At Christmas in 1941, new Roman Catholic convert Avery Dulles was in his first days as a civilian U.S. Navy worker, having just quit Harvard Law School. He would receive an officer's commission that eventually led to battles in the Mediterranean and a bout with polio.
Philip Hannan was a young priest, celebrating Christmas Mass in Baltimore before volunteering as an Army chaplain. While serving with paratroopers in Europe, he narrowly escaped from German bombings twice.
G. Thompson Brown, a Davidson College student, took a holiday break with other children of missionaries. But it was an anxious Christmas, because Japanese troops had just put his parents under house arrest in China. After the Army swore him in on graduation day, 1942, he went to work deciphering enemy codes.
Lyle Schaller was on break from the University of Wisconsin. In his hometown of Lime Ridge, Wis., the preachers and populace aggressively professed patriotism, partly because most were of German descent. Schaller soon left school to enlist, and taught aerial gunnery at a base in western Texas.
All four were to become Christian patriarchs. Dulles, now 83, was named this year as the first U.S. theologian in the College of Cardinals. Hannan, 88, was the longtime Catholic archbishop of New Orleans. Brown, 80, was a noted missionary to South Korea and head of a Presbyterian foreign mission board. And Schaller, 78, became a valued consultant to thousands of troubled Protestant congregations.
In the wake of the Sept. 11 attacks, these clergymen from the so-called "greatest generation" that won World War II are wondering if America still has the same kind of spiritual strength it drew upon during the somber Christmas season that followed Pearl Harbor.
Schaller, a Methodist living in Naperville, Ill., acerbically compares the pop culture priorities of Americans then and now:
"Two words. In 1941, sacrifice. In 2001, shop."
Christmas 2001 features pleadings to buy and boost the economy, he explains, even though times are vastly better than in 1941. Back then, everyone preached working for the common good. Schaller recalls joining with schoolmates to scavenge the countryside for scrap metal before they went off to war.
And death was different then, Schaller says. "We expected huge numbers of casualties in World War II," while today's American culture ignores or postpones death, just as it minimizes it on the battlefield.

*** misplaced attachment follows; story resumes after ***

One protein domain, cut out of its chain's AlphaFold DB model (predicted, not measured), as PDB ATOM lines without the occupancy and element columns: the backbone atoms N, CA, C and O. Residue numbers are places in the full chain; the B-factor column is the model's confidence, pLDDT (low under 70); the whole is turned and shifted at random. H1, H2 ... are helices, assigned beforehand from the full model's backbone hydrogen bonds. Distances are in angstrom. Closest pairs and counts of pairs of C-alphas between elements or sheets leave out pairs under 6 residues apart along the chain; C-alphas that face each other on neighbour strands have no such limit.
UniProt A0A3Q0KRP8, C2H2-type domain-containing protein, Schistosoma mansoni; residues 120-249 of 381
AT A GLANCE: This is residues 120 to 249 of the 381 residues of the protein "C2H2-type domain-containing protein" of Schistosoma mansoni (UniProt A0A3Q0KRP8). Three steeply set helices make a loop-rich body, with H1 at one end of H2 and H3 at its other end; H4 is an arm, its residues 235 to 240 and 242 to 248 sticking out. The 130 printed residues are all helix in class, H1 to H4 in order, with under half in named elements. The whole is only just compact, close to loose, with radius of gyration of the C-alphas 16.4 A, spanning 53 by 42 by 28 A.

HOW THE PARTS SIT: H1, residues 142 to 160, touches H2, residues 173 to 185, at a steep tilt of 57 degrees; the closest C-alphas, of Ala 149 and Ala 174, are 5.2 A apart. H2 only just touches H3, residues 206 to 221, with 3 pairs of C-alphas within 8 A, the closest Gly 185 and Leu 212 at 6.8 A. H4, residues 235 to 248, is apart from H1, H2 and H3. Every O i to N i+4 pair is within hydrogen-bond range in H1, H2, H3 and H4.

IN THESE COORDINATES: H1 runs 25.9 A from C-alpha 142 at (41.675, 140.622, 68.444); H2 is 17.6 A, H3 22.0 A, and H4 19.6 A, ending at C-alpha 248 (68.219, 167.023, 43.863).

Hannan wonders whether today's America is spiritually equipped for a long, hard journey.
"I don't think right now people are set for a long-term, enervating, difficult war," he says. "They don't have enough religious strength to see them through. This is what I fear."
He points to a lesson learned while liberating the prison camp at Woebbelin, Germany. Hannan had the grisly duty of emptying the men's unit, where only corpses remained. Yet in an adjoining compound, 800 women were still alive. When he asked why, the survivors said it was because a Polish woman had fashioned makeshift rosary beads out of bread and led devotionals every night.
"We prayed for each other and for the end of the war, and we lived on hope," Hannan was told.
The Rev. Duke McCall, 87, who was the longtime president of Kentucky's Southern Baptist Theological Seminary, is convinced that the spiritual stirrings ran far deeper in December 1941, despite the prominent worship services this fall at the National Cathedral and elsewhere.
"We are singing 'God Bless America' more often, but we're singing it more as a pep song than a prayer," he says.
Dulles, somewhat more optimistic, would like to think that America has shifted away from the "carefree hedonism" of the 1990s toward "a deeper sense of responsibility."
Wartime brings a "sense of dependence upon something higher," though he cautions "it's really uncertain at this point how long this will last."
During World War II, the churches were busier than they had been during the Great Depression. And when peace was finally won, the religious upsurge continued -- finally peaking in the 1950s -- as many returning veterans became clergy.
Brown, the career missionary, was among them. At Davidson, he had planned on a secular career in the foreign service. But he had ample time to rethink things while in India awaiting Army reassignment.
"Out of the war experience I came to feel I had a call," he says. "It was no great emotional experience, just a feeling, a tug. This is something that needed to be done. And the need was overwhelming. China was just a wreck."
The plan for missionary work in China was later barred by the Communist takeover, however, so he landed in Korea.
Brown hopes Americans will replicate the spiritual expansion of World War II and its aftermath, and that Christians will make a massive push to help poor people overseas, as they have before. But he worries that, unlike 1941, U.S. churches today are weakened, shoved to the sidelines of society and divided internally over basic beliefs.
Schaller agrees that, in 1941, U.S. Christians were overwhelmingly united in belief about Jesus and the reliability of the New Testament, even though then they were more divided along denominational lines.
Cardinal Dulles, who will be celebrating Christmas Mass in South Orange, N.J., says he plans to preach the old-time religion:
People can't achieve salvation on their own so "it's Christ the savior who is born. ... I don't think we are free to ignore the gift of God."
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